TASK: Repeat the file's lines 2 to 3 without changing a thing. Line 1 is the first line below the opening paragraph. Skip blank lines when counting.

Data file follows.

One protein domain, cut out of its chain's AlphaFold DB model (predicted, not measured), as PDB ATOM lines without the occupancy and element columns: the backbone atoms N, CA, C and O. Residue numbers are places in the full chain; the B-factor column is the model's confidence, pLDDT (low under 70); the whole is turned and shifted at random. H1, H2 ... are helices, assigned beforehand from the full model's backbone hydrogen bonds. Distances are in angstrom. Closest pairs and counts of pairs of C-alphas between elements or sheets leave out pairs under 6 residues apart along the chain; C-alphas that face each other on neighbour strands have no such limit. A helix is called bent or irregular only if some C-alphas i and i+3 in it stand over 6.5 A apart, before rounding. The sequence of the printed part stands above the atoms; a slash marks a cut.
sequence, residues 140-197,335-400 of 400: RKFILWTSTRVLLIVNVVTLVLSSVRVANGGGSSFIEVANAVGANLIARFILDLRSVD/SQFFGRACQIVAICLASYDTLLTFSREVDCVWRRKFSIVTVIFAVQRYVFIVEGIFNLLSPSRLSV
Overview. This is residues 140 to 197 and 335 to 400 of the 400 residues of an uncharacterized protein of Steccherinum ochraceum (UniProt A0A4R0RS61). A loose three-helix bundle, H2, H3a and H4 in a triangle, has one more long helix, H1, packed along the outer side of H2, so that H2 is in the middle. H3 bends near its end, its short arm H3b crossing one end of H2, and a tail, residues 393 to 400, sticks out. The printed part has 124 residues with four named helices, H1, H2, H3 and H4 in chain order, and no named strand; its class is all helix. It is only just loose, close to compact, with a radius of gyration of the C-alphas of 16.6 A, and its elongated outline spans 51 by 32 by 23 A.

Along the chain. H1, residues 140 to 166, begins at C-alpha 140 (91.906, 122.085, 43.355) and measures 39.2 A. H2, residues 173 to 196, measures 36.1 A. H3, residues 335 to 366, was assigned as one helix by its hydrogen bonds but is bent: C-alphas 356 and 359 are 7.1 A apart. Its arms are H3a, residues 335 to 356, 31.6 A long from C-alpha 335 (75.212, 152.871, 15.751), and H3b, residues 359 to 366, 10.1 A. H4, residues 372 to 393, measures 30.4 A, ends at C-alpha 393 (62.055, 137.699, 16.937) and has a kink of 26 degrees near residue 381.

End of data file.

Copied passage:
Overview. This is residues 140 to 197 and 335 to 400 of the 400 residues of an uncharacterized protein of Steccherinum ochraceum (UniProt A0A4R0RS61). A loose three-helix bundle, H2, H3a and H4 in a triangle, has one more long helix, H1, packed along the outer side of H2, so that H2 is in the middle. H3 bends near its end, its short arm H3b crossing one end of H2, and a tail, residues 393 to 400, sticks out. The printed part has 124 residues with four named helices, H1, H2, H3 and H4 in chain order, and no named strand; its class is all helix. It is only just loose, close to compact, with a radius of gyration of the C-alphas of 16.6 A, and its elongated outline spans 51 by 32 by 23 A.

Along the chain. H1, residues 140 to 166, begins at C-alpha 140 (91.906, 122.085, 43.355) and measures 39.2 A. H2, residues 173 to 196, measures 36.1 A. H3, residues 335 to 366, was assigned as one helix by its hydrogen bonds but is bent: C-alphas 356 and 359 are 7.1 A apart. Its arms are H3a, residues 335 to 356, 31.6 A long from C-alpha 335 (75.212, 152.871, 15.751), and H3b, residues 359 to 366, 10.1 A. H4, residues 372 to 393, measures 30.4 A, ends at C-alpha 393 (62.055, 137.699, 16.937) and has a kink of 26 degrees near residue 381.